Our climate is already disrupted and many communities are dealing with the consequences. In the last five years we have already seen temperature and rainfall records broken and an upswing in heatwaves and extreme rainfalls, droughts, tornados, wildfires and flooding. The widespread impact of this climate disruption on human, economic and natural systems are already occurring and will worsen, so we need to adapt to this new reality.
Transition underway! The Clifton to Tangoio Coastal Hazards Strategy 2120
The Clifton to Tangoio Coastal Hazards Strategy 2120 is a joined-up approach to coastal hazards impact
management between Hawke’s Bay Regional Council, Napier City Council, Hastings District Council and iwi groups
Mana Ahuriri, He Toa Takitini and Maungaharuru-Tangitū Trust. It has a focus on long-term workable solutions
in order to develop resilient communities out to 2120. Starting in 2014, it has had, at its core, a fully transparent,
consultative approach ensuring that stakeholder engagement is comprehensive and consistent throughout the
process. Based on high quality data, adaptive pathways for 16 ‘cells’ have been developed, with trigger points for
moving to next actions. The OECD has praised the proactive, locally led approach to coastal hazards in the face of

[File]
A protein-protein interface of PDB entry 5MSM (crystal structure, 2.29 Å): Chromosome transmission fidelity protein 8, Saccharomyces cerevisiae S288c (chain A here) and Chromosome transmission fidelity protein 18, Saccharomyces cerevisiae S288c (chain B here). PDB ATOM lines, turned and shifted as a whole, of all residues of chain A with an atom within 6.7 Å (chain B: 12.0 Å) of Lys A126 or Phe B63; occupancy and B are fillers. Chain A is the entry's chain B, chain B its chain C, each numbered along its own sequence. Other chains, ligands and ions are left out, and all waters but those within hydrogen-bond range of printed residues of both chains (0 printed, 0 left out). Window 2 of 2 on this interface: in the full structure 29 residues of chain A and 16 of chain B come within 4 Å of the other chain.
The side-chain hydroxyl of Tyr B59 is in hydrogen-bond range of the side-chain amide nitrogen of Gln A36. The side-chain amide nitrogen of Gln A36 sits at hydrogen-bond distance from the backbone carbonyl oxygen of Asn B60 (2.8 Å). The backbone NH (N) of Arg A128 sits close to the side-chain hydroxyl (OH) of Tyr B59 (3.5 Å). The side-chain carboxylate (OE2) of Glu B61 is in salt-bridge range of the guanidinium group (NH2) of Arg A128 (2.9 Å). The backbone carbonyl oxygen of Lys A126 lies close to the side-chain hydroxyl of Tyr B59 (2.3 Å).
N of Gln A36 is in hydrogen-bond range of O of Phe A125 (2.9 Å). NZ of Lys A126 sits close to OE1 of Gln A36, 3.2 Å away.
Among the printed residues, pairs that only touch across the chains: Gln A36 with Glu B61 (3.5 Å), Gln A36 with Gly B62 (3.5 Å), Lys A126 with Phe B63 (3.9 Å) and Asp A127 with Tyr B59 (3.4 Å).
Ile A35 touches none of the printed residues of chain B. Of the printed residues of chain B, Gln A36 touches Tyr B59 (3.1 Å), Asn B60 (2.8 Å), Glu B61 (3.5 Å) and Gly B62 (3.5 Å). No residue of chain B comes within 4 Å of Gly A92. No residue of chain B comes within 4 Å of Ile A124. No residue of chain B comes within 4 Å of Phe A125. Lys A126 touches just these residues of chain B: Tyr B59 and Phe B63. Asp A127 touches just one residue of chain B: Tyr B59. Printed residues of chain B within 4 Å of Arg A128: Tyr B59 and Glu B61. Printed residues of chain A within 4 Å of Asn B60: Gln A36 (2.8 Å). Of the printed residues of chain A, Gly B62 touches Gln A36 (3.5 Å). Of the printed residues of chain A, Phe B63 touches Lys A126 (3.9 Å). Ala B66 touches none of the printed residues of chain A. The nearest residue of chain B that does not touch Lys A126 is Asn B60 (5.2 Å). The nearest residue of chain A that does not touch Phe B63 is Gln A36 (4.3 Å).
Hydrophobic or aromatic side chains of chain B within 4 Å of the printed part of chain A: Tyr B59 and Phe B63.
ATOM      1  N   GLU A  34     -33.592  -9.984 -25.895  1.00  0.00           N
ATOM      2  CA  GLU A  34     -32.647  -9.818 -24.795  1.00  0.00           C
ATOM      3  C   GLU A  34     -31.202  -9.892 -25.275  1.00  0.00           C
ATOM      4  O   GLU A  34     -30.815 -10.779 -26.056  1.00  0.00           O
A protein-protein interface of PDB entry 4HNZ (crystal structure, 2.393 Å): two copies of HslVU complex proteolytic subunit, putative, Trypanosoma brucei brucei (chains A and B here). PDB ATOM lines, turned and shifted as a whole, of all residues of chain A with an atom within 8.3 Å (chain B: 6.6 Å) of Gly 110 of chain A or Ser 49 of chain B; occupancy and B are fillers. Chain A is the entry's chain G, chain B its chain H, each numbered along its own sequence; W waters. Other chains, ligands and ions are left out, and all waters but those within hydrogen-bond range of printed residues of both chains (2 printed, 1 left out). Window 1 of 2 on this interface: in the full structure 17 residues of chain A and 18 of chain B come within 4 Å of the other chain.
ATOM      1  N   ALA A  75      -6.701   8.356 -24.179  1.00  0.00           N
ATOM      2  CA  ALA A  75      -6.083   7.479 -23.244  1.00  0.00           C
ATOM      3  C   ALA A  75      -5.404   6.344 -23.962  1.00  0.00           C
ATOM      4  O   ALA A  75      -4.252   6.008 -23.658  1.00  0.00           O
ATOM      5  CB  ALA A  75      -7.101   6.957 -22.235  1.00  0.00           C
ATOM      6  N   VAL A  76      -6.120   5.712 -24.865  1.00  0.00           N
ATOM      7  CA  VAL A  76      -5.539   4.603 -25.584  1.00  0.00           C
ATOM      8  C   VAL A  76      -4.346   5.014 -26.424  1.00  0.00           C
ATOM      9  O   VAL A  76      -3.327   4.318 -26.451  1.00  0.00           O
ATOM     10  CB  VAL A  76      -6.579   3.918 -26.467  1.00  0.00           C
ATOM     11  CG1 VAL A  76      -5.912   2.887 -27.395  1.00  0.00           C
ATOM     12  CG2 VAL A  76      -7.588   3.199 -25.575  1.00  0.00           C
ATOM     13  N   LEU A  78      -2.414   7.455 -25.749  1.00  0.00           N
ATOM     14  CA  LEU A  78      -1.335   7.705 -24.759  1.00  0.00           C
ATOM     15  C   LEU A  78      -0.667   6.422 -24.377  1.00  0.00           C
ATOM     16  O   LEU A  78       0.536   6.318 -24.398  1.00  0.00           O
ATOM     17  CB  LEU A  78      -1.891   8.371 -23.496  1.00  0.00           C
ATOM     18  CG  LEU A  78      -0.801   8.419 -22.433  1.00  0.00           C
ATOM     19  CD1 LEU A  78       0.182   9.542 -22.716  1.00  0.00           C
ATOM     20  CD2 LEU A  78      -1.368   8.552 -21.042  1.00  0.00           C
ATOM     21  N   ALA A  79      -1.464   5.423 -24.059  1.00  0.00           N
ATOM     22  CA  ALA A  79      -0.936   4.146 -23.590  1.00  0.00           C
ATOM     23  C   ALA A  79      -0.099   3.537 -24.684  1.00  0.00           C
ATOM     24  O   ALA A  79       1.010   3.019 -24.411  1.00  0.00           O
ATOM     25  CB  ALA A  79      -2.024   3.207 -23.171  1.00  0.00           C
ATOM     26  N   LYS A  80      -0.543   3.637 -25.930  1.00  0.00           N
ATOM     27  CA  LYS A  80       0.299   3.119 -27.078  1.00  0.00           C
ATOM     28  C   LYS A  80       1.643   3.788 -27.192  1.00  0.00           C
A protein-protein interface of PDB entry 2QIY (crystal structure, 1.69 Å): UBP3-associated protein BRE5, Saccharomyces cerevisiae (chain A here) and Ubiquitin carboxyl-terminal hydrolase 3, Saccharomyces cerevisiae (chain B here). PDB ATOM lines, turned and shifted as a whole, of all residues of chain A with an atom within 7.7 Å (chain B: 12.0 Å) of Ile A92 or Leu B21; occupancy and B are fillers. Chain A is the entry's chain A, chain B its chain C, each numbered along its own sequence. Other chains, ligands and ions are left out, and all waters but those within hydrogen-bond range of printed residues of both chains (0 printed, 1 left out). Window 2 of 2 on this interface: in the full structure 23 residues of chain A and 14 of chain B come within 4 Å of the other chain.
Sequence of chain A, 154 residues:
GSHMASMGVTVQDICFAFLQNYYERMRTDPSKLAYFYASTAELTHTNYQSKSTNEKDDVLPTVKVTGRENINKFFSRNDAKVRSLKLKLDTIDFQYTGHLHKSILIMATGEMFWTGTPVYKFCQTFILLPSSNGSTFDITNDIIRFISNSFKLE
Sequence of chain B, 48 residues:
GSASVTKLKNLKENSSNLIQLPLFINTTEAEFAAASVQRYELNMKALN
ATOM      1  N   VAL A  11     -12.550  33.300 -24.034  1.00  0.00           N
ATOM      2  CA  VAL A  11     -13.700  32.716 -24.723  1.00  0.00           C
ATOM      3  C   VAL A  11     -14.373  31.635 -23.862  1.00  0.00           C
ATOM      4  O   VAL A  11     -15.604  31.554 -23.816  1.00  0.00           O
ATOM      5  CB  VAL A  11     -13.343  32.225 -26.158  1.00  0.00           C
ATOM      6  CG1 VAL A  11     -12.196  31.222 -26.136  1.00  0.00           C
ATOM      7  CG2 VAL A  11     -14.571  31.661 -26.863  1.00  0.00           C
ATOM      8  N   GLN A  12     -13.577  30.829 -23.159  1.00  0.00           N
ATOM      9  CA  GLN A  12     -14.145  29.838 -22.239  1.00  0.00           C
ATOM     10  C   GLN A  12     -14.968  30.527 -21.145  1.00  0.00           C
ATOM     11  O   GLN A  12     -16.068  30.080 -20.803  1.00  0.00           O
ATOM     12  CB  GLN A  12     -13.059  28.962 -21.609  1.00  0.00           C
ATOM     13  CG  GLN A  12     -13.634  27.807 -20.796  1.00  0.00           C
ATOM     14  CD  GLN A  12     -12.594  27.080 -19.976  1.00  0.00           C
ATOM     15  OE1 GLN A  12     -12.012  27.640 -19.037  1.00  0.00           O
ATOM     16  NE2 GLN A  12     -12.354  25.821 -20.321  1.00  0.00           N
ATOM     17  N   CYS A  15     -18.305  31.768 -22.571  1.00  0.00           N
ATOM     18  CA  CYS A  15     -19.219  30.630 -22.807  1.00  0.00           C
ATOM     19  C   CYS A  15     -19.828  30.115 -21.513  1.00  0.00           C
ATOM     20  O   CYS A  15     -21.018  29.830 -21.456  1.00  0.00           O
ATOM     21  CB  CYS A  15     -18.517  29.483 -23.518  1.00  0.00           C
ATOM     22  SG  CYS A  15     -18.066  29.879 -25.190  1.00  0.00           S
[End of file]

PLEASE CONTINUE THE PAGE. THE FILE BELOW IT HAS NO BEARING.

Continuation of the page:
climate change and sea level rise and other councils as adopting elements of the Hawke’s Bay model.
Transition underway! RiverLink project
RiverLink is an exciting partnership project which will turn the Lower Hutt CBD into a river-facing city, which will connect cycleways and walkways. The RiverLink project will also deliver a new interchange to help with traffic issues which have been compounded with population growth in the Lower Hutt area as well as help overcome the issues facing the current Melling bridge which is a flood hazard and was built before climate change considerations.
Transition underway! Northland's water savings
Kaikohe's drought has caused the town's two water supplies to run low. However, following serious water saving efforts, the town's normal water use has reduced by 38 percent.